Chances of Recovering the Bodies of Titanic Submarine Passengers Bleak as Implosion Likely Disintegrated Certain Parts of Titan into Dust

This force was so intense that it would have essentially disintegrated certain parts of the submersible into fine particles or dust.

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The chances of recovering the bodies of the five passengers onboard the ill-fated Titanic submarine that was lost in a "catastrophic implosion", killing them instantly, are extremely bleak, according to experts. The bodies may either have either been dismembered or turned into "dust," and if not, could be turned into "mummies."

Experts claim the frigid underwater temperatures and the lack of oxygen in the pressurized vessel could turn the bodies of the tourists into mummies if they aren't recovered. The fanatic search for the five people on the Titan submarine drew to a devastating close on Thursday after a Canadian ship found debris from the vessel on the ocean floor.

Lost for Ever

Titanic submersible
Debris from the Titanic submersible was finally found on the ocean floor on Thursday Twitter

The exact timing of the powerful underwater implosion during the Titan's expedition to the wreckage, located 12,500 feet beneath the ocean's surface, remains unclear. However, given the nature of the disaster, the recovery efforts are exceptionally challenging.

"This is an incredibly unforgiving environment out there on the sea floor. The debris is consistent with the catastrophic implosion of the vessel. We will continue to work and search the area down there but I don't have an answer on prospects at this time," said Rear Admiral John Mauger of the US Coast Guard.

"We'll continue to work and search the area down there but I don't have an answer for prospects at this time," he added of the bodies being recovered.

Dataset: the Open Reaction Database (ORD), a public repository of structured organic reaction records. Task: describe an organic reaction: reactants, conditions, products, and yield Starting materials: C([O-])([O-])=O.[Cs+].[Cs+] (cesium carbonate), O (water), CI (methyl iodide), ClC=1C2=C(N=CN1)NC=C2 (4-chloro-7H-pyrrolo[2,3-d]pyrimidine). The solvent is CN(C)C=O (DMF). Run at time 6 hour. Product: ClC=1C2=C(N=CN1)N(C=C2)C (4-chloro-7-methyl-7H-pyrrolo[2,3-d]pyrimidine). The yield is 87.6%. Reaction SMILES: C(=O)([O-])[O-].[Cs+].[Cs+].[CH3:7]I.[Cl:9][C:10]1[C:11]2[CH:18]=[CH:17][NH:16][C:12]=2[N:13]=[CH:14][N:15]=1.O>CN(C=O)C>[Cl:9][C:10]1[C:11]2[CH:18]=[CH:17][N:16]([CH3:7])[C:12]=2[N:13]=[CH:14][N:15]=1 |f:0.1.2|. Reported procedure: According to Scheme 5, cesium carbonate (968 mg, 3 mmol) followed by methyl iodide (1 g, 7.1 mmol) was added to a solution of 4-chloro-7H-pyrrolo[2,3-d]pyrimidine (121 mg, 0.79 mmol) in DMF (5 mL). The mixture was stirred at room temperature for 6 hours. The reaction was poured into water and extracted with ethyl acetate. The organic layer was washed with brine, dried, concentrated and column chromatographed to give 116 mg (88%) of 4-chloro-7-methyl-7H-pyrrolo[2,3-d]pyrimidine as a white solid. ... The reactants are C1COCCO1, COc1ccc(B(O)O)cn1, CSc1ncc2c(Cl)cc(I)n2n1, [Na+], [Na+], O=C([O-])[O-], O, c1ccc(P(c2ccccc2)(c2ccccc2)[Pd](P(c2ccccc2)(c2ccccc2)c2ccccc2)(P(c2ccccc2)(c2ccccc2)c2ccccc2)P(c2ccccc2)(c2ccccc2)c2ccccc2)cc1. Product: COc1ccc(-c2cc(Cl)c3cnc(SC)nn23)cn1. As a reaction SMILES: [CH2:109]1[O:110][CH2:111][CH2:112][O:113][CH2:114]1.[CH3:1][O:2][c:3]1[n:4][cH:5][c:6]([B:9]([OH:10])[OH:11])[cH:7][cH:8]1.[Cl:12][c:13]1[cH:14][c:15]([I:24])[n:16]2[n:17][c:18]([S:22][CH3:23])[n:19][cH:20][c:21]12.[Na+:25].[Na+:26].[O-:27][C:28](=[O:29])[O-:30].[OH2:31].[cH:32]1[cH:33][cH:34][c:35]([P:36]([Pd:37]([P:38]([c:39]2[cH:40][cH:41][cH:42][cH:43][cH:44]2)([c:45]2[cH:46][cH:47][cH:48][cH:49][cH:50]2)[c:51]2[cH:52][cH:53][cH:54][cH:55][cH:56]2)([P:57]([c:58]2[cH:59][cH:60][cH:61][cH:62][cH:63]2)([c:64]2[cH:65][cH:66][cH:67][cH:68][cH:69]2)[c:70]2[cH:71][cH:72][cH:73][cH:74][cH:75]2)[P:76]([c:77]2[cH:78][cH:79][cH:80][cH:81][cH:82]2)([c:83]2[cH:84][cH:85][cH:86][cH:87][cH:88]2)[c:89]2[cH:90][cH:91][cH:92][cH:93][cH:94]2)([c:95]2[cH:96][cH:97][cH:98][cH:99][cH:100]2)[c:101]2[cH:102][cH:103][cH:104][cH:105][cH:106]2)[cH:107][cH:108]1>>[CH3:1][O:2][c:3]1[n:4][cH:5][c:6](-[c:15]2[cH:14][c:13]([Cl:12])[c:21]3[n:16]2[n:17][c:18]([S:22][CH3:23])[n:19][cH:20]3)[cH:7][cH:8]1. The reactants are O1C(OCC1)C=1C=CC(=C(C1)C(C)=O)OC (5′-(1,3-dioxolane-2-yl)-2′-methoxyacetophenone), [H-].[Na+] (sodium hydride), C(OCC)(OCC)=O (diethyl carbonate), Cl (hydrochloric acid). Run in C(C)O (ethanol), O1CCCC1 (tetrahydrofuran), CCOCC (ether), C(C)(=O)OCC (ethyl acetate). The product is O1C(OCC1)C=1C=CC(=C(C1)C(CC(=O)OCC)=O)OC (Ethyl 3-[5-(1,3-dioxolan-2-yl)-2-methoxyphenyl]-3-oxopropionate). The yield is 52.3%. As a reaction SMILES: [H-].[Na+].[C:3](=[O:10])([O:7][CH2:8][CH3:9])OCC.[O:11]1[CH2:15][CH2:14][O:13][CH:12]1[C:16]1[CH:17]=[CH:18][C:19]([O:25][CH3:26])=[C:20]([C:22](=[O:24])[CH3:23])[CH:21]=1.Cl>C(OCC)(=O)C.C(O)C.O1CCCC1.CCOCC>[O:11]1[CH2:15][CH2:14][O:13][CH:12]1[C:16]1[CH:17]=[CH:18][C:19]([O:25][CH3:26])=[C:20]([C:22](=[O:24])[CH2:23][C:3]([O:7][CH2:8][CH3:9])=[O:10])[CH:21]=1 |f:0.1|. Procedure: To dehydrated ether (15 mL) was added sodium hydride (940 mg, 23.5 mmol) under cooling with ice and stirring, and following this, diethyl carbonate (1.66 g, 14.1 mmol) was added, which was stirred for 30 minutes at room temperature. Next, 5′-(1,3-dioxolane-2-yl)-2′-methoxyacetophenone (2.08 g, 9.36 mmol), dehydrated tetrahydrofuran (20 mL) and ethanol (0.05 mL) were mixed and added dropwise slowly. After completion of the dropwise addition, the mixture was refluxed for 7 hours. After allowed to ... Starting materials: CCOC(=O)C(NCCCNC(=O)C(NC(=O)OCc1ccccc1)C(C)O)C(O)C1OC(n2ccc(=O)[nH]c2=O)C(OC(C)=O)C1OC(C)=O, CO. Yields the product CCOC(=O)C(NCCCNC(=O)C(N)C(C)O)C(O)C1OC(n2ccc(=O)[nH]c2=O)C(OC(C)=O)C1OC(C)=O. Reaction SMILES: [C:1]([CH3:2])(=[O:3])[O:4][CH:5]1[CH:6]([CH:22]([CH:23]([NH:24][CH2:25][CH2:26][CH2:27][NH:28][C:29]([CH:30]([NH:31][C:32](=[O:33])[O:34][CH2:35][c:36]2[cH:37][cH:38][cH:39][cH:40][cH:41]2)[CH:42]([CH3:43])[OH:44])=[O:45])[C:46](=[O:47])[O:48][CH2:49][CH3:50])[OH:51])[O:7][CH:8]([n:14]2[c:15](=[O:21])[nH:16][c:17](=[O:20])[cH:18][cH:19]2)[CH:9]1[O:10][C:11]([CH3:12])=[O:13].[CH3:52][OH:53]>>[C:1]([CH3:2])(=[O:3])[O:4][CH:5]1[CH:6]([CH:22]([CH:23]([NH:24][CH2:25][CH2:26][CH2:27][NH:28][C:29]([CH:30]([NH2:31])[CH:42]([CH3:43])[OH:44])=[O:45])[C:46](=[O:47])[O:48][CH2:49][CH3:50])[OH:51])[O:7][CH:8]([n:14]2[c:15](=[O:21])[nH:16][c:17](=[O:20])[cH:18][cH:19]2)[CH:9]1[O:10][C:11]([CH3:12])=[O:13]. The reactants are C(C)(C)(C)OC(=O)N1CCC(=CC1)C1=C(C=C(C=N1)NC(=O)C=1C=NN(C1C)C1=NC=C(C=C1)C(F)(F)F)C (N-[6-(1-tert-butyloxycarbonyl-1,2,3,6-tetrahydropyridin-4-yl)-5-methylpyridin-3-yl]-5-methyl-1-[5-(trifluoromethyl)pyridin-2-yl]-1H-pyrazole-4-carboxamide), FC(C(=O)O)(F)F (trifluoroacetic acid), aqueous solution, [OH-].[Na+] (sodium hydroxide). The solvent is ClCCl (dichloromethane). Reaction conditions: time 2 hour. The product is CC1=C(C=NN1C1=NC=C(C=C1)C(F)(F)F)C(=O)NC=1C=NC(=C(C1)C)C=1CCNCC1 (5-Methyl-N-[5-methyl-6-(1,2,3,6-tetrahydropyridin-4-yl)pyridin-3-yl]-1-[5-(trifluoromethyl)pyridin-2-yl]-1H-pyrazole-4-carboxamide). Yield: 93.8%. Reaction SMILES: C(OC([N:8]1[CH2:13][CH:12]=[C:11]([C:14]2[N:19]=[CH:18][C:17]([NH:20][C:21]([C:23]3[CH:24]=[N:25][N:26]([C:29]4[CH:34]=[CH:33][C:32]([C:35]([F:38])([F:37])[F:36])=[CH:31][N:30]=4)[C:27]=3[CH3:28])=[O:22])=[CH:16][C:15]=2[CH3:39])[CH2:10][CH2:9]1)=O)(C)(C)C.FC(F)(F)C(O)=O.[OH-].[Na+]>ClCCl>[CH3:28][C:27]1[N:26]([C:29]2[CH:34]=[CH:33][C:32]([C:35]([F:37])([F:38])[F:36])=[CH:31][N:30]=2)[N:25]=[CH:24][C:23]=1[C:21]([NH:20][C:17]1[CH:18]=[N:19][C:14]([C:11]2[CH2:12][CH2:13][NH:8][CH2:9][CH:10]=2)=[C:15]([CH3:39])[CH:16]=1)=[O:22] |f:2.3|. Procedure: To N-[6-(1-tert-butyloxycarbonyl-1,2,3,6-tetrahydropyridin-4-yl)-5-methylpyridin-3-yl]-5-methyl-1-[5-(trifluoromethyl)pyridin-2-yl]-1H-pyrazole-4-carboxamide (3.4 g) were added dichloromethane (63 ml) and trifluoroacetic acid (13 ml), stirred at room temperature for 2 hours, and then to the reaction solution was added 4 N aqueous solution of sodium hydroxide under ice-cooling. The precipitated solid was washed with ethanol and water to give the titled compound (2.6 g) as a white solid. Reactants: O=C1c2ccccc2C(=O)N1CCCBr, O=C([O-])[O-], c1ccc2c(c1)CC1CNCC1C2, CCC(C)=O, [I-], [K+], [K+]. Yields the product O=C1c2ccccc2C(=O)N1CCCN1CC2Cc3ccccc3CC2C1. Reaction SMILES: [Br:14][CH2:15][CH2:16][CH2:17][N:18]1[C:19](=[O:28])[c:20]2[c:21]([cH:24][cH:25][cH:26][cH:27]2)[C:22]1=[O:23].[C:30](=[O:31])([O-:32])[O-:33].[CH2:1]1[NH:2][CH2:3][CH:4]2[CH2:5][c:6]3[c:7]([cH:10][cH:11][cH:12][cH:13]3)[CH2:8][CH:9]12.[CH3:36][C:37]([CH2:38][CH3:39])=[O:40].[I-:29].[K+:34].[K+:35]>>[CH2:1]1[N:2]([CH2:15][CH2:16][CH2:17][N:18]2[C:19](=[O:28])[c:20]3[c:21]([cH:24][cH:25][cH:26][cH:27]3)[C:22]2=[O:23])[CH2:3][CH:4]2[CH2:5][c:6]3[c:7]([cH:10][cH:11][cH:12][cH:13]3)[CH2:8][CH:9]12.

Ofer Ketter, a veteran submersible specialist and co-founder of private submarine company Sub-Merge, told the New York Post that the implosion force caused the submersible to collapse inward violently under the immense pressure of the ocean.

This force was so intense that it would have essentially disintegrated certain parts of the submersible into fine particles or dust.

"To me, it makes absolute sense that the chamber, the pressure chamber where the passengers are sitting in, did not withstand the pressure because of the material that it was built on," he told the outlet.

"And that is exactly what imploded and turned to dust. Everything else that was either made of titanium or perhaps other steels, survived, and that's what was found."

Titan Debris
Debris of the Titan submarine that suffered a catastrophic implosion, killing all five tourists instantly Twitter

According to Ketter, the implosion would have occurred almost instantaneously, taking place within a fraction of a second or even faster.

"They never knew it happened," Ketter said of the five victims, "which is actually very positive in this very negative situation."

Dr. Peter Girguis, a professor at Harvard University and adjunct oceanographer specializing in applied ocean engineering and physics at the Woods Hole Oceanographic Institution, drew a comparison between the submersible and a scuba tank.

"When a scuba tank is overfilled, there's a safety device that releases gas very quickly," he told The Post.